The Virtues of the Solitary Bird by Juan Goytisolo
(Masks/Begins on Page 11/No Capitalization Or Indentation)

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Synopsis

Weaving together elements of philosophy, history and the terror of the Plague, this novel by the Spanish author Juan Goytisolo was inspired by the story of St John of the Cross.
 

About Juan Goytisolo

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Goytisolo first became known in the United States for his novel The Young Assassins (1954), the story of juvenile delinquents corrupted by social conditions during and immediately after the Spanish civil war. His depictions of the spiritual emptiness and moral decay of Spain under the Franco regime led to the censorship of some of his works there, and he moved to Paris in 1957. In 1966 he published Marks of Identity, which would eventually form a trilogy with Count Julian (1970) and Juan the Landless (1975). Count Julian is an exile's view of Spain, with Spanish history, literature, and language derisively viewed for the purpose of destroying them so that they might be reinvented. Formally, it is a "new novel" along the lines of Robbe-Grillet's formulations. Makbara (1980), a misogynous novel, also attacks capitalism. Landscapes after the Battle (1982), based loosely on the life of Lewis Carroll is, in fact, a self-conscious novel concerned mainly with the problems involved in writing novels.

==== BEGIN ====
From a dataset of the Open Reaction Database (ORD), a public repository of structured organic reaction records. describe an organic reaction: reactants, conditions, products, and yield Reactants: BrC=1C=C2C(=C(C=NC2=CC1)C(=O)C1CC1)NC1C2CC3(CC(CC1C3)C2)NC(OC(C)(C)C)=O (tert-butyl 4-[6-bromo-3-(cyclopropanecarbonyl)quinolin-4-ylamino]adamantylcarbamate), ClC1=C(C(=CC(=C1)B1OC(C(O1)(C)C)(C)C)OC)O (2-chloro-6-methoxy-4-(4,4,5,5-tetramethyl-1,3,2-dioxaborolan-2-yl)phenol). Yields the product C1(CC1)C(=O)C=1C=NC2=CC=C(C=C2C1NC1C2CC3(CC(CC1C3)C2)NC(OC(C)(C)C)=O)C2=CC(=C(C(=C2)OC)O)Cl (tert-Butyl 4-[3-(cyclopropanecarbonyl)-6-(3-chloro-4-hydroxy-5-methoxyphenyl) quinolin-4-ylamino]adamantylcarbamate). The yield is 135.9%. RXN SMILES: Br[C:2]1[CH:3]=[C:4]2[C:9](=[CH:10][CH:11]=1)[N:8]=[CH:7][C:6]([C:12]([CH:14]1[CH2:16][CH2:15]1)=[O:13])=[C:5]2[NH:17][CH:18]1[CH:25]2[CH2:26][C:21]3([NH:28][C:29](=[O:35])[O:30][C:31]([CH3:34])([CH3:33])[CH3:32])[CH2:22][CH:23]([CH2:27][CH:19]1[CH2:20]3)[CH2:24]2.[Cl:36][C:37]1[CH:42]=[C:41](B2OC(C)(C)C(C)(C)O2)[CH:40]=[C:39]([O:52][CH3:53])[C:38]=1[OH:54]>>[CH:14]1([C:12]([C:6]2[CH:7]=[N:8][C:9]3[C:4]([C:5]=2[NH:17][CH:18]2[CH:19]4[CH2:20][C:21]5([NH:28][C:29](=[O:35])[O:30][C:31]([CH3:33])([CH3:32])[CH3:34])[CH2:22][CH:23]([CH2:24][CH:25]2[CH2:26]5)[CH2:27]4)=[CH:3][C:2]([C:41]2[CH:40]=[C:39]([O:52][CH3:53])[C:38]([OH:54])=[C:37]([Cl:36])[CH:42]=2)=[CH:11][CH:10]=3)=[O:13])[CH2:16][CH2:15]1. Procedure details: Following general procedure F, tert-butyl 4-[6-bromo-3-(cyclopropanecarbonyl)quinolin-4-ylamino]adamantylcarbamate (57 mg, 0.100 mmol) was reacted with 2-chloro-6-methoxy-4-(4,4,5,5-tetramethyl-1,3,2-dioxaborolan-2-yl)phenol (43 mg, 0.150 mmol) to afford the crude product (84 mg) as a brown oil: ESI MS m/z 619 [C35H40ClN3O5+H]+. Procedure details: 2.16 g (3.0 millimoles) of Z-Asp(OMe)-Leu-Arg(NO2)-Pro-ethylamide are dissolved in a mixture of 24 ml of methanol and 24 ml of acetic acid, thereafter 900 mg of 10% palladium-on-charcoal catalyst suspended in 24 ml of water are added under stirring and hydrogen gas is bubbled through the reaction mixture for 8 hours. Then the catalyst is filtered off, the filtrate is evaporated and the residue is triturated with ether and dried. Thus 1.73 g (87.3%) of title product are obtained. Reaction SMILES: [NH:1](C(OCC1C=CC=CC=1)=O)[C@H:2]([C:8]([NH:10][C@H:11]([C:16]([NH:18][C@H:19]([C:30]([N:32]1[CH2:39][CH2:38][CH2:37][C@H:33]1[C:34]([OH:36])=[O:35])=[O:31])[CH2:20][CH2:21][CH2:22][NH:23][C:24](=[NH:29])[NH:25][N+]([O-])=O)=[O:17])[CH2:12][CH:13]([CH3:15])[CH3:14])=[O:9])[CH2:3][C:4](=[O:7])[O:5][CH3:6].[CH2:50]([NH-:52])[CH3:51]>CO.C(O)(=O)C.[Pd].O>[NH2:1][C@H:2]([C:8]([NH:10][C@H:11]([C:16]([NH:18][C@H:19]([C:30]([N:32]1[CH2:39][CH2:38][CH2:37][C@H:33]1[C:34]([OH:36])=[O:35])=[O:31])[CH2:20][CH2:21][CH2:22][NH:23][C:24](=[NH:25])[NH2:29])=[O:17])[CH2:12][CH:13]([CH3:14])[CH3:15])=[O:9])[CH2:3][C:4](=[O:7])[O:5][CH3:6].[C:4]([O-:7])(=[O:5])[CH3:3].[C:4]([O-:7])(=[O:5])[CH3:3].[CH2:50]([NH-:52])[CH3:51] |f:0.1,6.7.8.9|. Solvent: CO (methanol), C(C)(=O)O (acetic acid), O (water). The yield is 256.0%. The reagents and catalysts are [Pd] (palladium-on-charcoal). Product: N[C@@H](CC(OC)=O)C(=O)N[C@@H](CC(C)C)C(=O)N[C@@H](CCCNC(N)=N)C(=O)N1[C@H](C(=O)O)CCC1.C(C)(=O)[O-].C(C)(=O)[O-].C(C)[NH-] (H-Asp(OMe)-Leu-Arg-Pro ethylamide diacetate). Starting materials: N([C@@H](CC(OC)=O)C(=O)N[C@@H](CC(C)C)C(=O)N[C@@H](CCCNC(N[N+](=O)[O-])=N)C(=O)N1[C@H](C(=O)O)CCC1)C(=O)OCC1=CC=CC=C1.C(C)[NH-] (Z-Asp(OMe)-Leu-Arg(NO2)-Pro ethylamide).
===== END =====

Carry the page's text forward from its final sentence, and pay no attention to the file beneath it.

Published July 1, 1992 by Serpent's Tail. 160 pages
Genres: History, Travel, Gay & Lesbian, Literature & Fiction. Fiction

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The solitary bird of Spanish writer Goytisolo's novel is a figure of many identities, all belonging to individuals in some way dispossessed.

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